I understand that NCARB says is a liability for someone taking the exam at home because someone can write down exam content. This shows how out of touch NCARB is about with people that take the exam. Most people that take the exam self regulate ourselves when it comes to exam content. Most online forums or groups have lines drawn when it comes to sharing specific content from exams taken. So where is the proof that this is a liability?

    Also, it seems that NCARB has not learned the lesson from the vignette software used in the past. You tried to make a software that everyone would have to learn. So with this, "White board", you are forcing people to do the same thing, AGAIN. Who are the ones testing this software out? In order for this to be successful you will need to have people who have varying methods of sketching. Some people need pen and paper. If those types of people is not included in the test group you are giving them a disadvantage when taking the exams.

    2
    Comment actions Permalink
  • Avatar
    Sarah Vinyets

    Nick, adding to Ashley's initial question.

     

    Will the "digital whiteboard" have a shape (line, square, circle) tool, and a type/text tool?

    The concept of drawing words and numbers with a mouse raises concerns and questions such as added time for the exam, time that is lost trying to maneuver ANOTHER program on the screen.

    Follow up question-- Will there be a time adjustment to the exams to account for maneuvering this digital whiteboard ?

    Follow up question to that - How will the capacity of the testing software uphold to yet another added element on the screen?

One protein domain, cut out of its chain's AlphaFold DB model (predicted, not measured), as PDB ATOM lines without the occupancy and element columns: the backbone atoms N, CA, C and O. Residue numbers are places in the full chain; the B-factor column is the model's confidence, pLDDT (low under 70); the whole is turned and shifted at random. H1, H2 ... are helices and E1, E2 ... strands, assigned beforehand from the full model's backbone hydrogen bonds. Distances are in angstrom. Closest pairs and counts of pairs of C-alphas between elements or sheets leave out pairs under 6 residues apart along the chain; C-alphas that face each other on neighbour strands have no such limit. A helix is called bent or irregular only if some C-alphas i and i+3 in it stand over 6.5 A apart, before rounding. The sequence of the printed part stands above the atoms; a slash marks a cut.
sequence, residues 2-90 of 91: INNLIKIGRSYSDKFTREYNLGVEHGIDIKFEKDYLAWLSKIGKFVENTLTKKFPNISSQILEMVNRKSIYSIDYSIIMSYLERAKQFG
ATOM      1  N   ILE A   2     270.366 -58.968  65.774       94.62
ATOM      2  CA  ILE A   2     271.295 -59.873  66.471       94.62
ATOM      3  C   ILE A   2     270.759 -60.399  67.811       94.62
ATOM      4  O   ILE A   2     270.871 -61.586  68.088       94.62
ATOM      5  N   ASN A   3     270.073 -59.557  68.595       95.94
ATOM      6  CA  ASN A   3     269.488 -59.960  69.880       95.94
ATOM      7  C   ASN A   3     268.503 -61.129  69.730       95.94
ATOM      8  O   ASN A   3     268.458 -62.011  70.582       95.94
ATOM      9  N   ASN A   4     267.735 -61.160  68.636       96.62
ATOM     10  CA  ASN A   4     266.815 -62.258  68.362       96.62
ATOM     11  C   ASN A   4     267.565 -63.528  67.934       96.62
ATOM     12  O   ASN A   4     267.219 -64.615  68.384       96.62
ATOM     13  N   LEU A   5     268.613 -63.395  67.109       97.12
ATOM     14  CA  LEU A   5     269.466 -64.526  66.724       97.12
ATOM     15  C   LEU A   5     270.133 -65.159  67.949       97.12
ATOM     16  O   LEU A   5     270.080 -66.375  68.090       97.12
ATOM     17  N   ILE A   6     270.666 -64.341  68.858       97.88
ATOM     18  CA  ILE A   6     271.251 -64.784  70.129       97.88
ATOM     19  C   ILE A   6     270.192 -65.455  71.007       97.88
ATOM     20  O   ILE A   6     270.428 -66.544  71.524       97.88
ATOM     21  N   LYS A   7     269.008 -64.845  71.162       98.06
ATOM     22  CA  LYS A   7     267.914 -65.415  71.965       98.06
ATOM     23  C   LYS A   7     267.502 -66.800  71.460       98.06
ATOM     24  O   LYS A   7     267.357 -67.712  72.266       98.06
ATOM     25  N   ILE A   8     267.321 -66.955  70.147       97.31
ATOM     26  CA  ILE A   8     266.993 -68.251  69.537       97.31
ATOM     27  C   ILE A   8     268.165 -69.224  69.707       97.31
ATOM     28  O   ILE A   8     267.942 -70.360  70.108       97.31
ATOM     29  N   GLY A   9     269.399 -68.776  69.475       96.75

Follow up question - Will this create visibility issues between the whiteboard and the questions on the screen? How are we supposed to review the question and our though process if one is blocking the other?

    Follow up question - Is there a financial interest in contracting with the "digital whiteboard" provider? If so, is that ethical to the profession, its candidates, and best interest?

    Final question: Was this even a discussion amongst candidates, who was this reviewed and discussed amongst? I don't understand how this becomes a liability without any explanation. 

    You, NCARB, cannot exist without WE THE PEOPLE. We already have to wear masks at a difficult time. This decision to implement this with several changes happening is extremely unethical. 

     

    11
    Comment actions Permalink
  • Avatar
    Tony Young (Edited )

    A "digital white board" can not provide a similar experience as scratch paper. Scratch paper is meant to be quick and done without looking but a computer screen. Why would NCARB wink this was a good idea for architects. How many times in the office when working on designs for we SKETCH....same as scratch paper this is absurd. Then I read that if you take a break you won't have access to pervious questions, how is one supposed to check their WORK before submitting. This seems unfair and not thought out!!!!!

    5
    Comment actions Permalink
  • Avatar
    Jacob Cherry

    Please disclose the communication NCARB has had regarding testing liabilities with the various state licensing boards who have expressed that scratch paper should be refused for professional candidates during their licensing examinations.